Lethal/Nonlethal Combination Damage (3.5e Variant Rule)

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Lethal/Nonlethal Combination Damage[edit]

Different weapon types in the vanilla D&D 3.5e rules do not normally do much except for foes having damage resitances to certain damage types. Also in vanilla D&D, above certain levels, being between -1 and -10 HP would be almost impossible to achieve and as such, combat rarely ends with one side having some number of unconscious. These rules introduce a lethality score ranging from 0 to 4 depending on the type of damage in order to help incorporate a nonlethal damage percentage for attacking.

Lethality scores are as follows:

4 -> Perfectly lethal
3 -> Near-perfectly lethal
2 -> Averagely lethal
1 -> Somewhat lethal
0 -> Nonlethal

These base damage types have lethality scores as follows:

Piercing -> 3
Slashing -> 2
Bludgeoning -> 1

If a weapon has a lethality score of 3, the damage is split with 25% of its damage being nonlethal damage (rounded up or down at the player's wish) with the other 75% being lethal. If a weapon has a score of 2, the damage is split 50% for each type, and a score of 1 is 75% nonlethal. If a player rounds one type of damage up, the other type must be rounded down.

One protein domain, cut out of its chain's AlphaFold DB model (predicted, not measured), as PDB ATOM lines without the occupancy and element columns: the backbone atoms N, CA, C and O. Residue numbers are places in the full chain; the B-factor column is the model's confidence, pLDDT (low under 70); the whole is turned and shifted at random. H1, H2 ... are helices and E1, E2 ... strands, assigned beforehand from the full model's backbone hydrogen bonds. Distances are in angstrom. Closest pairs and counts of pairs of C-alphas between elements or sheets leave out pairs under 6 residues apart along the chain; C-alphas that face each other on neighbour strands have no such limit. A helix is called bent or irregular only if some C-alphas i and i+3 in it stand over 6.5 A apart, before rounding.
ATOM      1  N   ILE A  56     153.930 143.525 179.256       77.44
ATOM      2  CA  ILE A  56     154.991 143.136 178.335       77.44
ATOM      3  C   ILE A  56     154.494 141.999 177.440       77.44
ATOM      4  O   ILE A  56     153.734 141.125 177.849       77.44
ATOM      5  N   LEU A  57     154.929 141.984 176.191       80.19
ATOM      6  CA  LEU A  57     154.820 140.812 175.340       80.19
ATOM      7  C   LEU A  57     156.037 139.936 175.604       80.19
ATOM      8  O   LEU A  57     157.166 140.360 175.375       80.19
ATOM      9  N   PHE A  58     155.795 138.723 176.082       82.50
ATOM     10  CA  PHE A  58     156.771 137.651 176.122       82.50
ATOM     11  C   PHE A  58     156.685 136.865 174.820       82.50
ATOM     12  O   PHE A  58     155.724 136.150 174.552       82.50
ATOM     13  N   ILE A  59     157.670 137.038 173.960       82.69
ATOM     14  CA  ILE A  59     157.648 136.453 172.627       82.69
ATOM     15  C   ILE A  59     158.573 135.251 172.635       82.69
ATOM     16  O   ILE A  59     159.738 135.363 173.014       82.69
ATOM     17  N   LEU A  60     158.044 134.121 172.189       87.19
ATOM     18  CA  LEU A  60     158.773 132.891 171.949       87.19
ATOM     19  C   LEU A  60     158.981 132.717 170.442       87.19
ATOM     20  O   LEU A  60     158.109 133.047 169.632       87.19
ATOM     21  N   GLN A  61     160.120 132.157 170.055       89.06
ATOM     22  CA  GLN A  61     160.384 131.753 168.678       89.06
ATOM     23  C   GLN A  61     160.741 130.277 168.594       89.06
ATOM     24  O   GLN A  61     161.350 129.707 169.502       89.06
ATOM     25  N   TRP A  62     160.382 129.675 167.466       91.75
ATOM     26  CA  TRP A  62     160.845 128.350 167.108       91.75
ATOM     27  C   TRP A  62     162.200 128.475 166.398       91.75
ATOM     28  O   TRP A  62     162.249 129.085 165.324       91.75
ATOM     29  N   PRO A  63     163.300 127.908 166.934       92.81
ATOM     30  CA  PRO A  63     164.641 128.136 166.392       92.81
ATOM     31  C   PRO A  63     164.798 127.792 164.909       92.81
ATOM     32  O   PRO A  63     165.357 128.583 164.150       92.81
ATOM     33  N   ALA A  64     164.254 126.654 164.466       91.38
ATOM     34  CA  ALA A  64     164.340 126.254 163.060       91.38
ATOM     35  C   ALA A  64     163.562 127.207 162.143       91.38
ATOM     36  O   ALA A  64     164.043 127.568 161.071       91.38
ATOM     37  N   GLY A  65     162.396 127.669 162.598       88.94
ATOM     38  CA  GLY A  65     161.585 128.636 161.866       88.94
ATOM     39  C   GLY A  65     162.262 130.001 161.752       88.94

If a player uses a nonlethal attack (usually with a -4 penalty), the weapon's lethality score is subtracted by one. A lethality score of 4 is usually given to purely magical damage (i.e. not magical weapon damage) and isn't normally fit for providing any sort of nonlethal damage, though certain nonlethal spells do exist, and thus have a lethality score of 0. All critical hits, unless a nonlethal attack is declared beforehand, have a lethality score of 4.

If a creature has a nonlethal immunity, due to its inability to distinguish from all weapons of lethality scores of 1 through 4, such weapons are treated as if they have a lethality score of 4 when attacks are made against it.

As a special case, a sap and normal unarmed attacks have a lethality score of 0. At the DM's option, certain magic weapons might enhance or detract from a lethality score.

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